Accounting for Law
Privacy

'Right to be forgotten' raises regulatory questions

Further guidelines and clarity may need to be developed as the campaign for a “right to be forgotten” gathers steam at home and abroad, Toronto litigator Sharon Bauer tells AdvocateDaily.com.

Search engines, led by Google, have processed more than a million requests for the deletion of material since the European Union (EU) Court of Justice first recognized the right in 2014, in a case involving a Spanish man who wanted information about his financial history removed from the web.

Daniel Therrien, the Privacy Commissioner of Canada, has also expressed his support for similar protections in Canada, but Bauer, a partner with Wolfe Lawyers, is concerned about businesses making important decisions that could affect individuals and citizens at large.

“I wonder if entities like Google are the most appropriate parties to decide whether content should be removed,” Bauer says. “When we’re dealing with possible constitutional issues such as freedom of expression and press freedom, and how it conflicts with our belief in the right to privacy, we need to ensure that the decision-making entity is qualified, unbiased, and has no ulterior motives.”

"I believe we will see more search engines playing it safe and de-indexing pages in order to avoid a lawsuit like the recent one in which a businessman took Google to the UK High Court for the right to be forgotten and won," she says. "This is especially true in light of the EU’s new General Data Protection Regulation, which governs the processing of data and explicitly incorporates the right to be forgotten."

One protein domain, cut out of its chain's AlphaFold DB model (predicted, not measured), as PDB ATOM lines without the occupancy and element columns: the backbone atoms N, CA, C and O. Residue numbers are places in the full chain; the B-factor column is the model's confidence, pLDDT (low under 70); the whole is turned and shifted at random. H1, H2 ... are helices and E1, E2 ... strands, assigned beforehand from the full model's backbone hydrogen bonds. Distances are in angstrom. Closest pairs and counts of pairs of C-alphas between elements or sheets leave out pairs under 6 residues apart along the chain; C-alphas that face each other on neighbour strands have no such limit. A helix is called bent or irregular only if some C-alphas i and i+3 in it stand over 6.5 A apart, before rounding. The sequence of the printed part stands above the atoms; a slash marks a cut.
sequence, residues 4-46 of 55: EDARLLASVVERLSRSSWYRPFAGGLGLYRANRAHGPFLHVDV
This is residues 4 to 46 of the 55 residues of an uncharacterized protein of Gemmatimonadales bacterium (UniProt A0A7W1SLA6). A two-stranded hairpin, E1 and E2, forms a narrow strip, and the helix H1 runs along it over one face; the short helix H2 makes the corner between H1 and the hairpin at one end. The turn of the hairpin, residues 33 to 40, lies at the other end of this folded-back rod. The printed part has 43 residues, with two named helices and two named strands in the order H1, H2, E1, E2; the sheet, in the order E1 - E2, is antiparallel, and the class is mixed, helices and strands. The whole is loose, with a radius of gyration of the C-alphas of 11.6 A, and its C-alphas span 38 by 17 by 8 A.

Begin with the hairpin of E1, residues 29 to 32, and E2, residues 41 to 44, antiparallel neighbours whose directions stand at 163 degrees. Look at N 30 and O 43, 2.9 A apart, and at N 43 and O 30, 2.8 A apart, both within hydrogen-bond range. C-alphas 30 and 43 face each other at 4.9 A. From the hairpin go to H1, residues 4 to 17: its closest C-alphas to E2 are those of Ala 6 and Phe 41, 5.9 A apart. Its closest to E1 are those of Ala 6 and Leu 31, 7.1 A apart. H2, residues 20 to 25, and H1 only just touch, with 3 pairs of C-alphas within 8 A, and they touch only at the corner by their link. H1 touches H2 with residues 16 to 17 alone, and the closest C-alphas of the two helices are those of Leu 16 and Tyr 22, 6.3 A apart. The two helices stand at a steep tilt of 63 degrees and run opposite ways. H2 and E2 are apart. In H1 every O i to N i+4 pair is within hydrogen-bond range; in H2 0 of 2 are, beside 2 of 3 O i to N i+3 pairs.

According to a BBC report, Google maintains its right to decline delisting requests if it judges the links in question to be in the public interest. However, the story says a man recently won a U.K. High Court injunction forcing the company to remove a page about his past crime from search results.

And in Canada, a draft report by Therrien’s office calls for de-indexing to help preserve reputations online.

Bauer says she has sympathy for the view that people should have a mechanism for removing personal information about themselves from the internet and protecting their privacy.

“Young people often make mistakes, which should not follow them for rest of their lives,” she says. “On the one hand, you have this interest in correcting or removing inaccurate or outdated information, but on the other hand, we don’t want people rewriting history.

“There needs to be a middle ground,” adds Bauer, who says the solution may come in the form of legislation that provides clear definitions and regulations for search engines or other organizations to follow when making de-listing decisions.

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